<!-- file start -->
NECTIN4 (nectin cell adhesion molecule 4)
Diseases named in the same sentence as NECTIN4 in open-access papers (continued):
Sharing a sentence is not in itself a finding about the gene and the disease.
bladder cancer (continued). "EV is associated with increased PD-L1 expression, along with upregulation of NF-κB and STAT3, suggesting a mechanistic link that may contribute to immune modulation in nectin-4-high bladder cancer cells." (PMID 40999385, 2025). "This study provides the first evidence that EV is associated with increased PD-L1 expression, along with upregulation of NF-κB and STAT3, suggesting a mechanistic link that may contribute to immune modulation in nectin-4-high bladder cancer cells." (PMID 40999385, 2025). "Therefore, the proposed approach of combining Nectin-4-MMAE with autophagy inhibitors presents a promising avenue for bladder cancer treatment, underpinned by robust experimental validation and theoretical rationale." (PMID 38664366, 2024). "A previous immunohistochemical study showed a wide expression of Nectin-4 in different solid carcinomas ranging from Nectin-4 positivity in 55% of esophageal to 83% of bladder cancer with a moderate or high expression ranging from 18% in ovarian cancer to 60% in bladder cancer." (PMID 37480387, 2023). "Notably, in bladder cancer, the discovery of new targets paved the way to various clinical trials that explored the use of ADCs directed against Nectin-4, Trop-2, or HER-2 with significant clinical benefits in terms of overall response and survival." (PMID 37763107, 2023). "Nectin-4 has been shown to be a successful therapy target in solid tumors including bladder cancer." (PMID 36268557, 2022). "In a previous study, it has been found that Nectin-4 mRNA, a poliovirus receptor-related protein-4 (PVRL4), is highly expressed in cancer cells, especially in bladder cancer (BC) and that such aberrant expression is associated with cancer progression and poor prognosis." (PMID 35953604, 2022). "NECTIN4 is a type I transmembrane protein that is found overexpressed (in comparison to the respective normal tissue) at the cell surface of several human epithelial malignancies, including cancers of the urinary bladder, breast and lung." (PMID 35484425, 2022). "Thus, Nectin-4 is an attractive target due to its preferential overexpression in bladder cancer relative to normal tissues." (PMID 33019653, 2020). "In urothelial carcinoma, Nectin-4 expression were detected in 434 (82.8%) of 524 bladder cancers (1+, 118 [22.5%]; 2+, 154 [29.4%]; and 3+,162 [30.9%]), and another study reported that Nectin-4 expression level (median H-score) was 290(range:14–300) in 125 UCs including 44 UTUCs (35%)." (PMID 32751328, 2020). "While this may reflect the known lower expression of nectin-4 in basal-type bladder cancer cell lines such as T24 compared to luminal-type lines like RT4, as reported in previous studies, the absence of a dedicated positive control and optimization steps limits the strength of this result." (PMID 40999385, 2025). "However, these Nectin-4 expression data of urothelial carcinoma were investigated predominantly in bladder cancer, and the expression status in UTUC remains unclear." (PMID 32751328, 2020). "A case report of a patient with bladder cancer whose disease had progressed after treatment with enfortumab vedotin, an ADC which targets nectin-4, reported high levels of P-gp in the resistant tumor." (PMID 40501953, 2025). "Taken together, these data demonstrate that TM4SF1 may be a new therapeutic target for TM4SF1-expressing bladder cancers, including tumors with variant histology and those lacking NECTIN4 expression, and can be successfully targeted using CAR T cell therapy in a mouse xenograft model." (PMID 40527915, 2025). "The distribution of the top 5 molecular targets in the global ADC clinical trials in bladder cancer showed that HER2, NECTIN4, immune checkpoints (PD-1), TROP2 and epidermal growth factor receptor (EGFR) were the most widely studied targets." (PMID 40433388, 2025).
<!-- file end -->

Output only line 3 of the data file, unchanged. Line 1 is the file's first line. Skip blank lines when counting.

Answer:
Sharing a sentence is not in itself a finding about the gene and the disease.